By now we had used 2100 m fixed rope along the rock-ice-wall and the climb beyond Cl covering just about 1000 m had taken us 16 days — 7 of our climbing days.
On the night of 27 July Y. Ogata, H. Yoshida, N. D. Sherpa and T. Smanla, our strongest team, occupied C3, that air-y-perch. Next day was an unusually pleasant and sunny day. Four leading climbers started their day early and hopefully wished to reach the sanctum — the virgin summit of Kimo I. Beyond C3 only 5 fixed ropes were used. The final climb to the summit meant wading through fresh snow. Exactly at 2.00 p.m., 4 members reached the summit. Their final climb was clearly visible from the advance base camp. They spent one hour on the summit and had breathtaking view of the entire Karakoram mountains. When they were climbing down from the summit, SI Kanhaiya Lai and Rattan Singh also reached the summit directly from Cl. They also spent 20 minutes on the summit. All the six summiters returned safely to Cl. N. Shingo and Y. Futamata reached C3 and spent the night.
On 29 July both of them reached the summit at 7.55 a.m. After spending about 40 minutes at the summit when they were coming down, Hav Sharap Chholdan reached the summit at 9.40 a.m. direct from Cl followed by Atanu Chatterjee who reached the summit at 11.20 a.m. And same day at 5.20 p.m. H. Watanabe also reached the summit while J. Takahashi reached C3. Both Takahashi and Watanabe spent the night together at the C3.
On 30 July, Takahashi started for the summit slowly and reached the summit at 12.13 p.m. and safely returned to Cl along with Watanabe.
At the same time, 4 members — Rattan Singh, N. D. Sherpa, Yoshida and Futamata climbed up again to C2 and C3 and wound up both the camps bringing down all the equipments.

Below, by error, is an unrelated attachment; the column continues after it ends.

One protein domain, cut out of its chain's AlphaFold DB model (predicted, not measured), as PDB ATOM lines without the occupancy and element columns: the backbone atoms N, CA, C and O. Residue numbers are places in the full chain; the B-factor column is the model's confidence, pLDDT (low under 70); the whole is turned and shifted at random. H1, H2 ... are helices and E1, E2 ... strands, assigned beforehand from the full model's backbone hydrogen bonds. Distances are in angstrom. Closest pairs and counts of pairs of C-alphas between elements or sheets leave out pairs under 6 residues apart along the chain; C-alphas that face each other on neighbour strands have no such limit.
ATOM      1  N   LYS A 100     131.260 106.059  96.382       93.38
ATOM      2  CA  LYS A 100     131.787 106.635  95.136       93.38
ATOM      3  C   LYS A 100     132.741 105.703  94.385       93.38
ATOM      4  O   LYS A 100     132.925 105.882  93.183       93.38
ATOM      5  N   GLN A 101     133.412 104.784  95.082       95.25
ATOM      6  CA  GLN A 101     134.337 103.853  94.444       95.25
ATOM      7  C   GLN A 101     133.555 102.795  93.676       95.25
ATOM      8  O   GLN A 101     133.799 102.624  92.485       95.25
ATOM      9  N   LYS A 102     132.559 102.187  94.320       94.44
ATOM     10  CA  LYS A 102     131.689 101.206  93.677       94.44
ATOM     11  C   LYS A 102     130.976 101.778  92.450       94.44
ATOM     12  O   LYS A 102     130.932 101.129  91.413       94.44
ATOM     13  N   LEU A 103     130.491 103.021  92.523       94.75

On 31 July, all the members reached base camp after winding up all the higher camps including ABC. We reached Siachen glacier snout (roadhead) on 2 August.
Finally, we returned to Delhi on 12 August after putting 12 members on the virgin summit of Rimo I. It had been a unique experience. We could learn a lot from each other not only about the mountaineering techniques but also the finer aspects of human traits as members of the unified team. The hall-mark of the success of our expedition has been the unique team spirit and perfect mutual understanding that the team enjoyed all throughout during our 2 months stay together. Each member of the team displayed the highest sense of commitment and dedication for the cause. Even under difficult situations the attitude of every member always remained positive.
Members: Yoshio Ogata (Japanese leader), Masaki Aoki, Hito-shi Watanabe, Nobuhiro Shingo, Junichi Takahashi, Hideki Yoshida, Yuji Futamata (Japanese members). Hukam Singh (overall leader), Dr. C. R. Pattanayak (medical officer), Capt. R. Ravi (liaison officer), Daulat Chand Thakur (wireless operator), Capt. V. K. Vaid, Nb/ Sub. N, D, Sherpa, SI. Kanhaiya Lai, Rattan Singh, Hav Tsewang Smanla, Atanu Chatterjee, Hav Sharap Chholdan ( Indian members).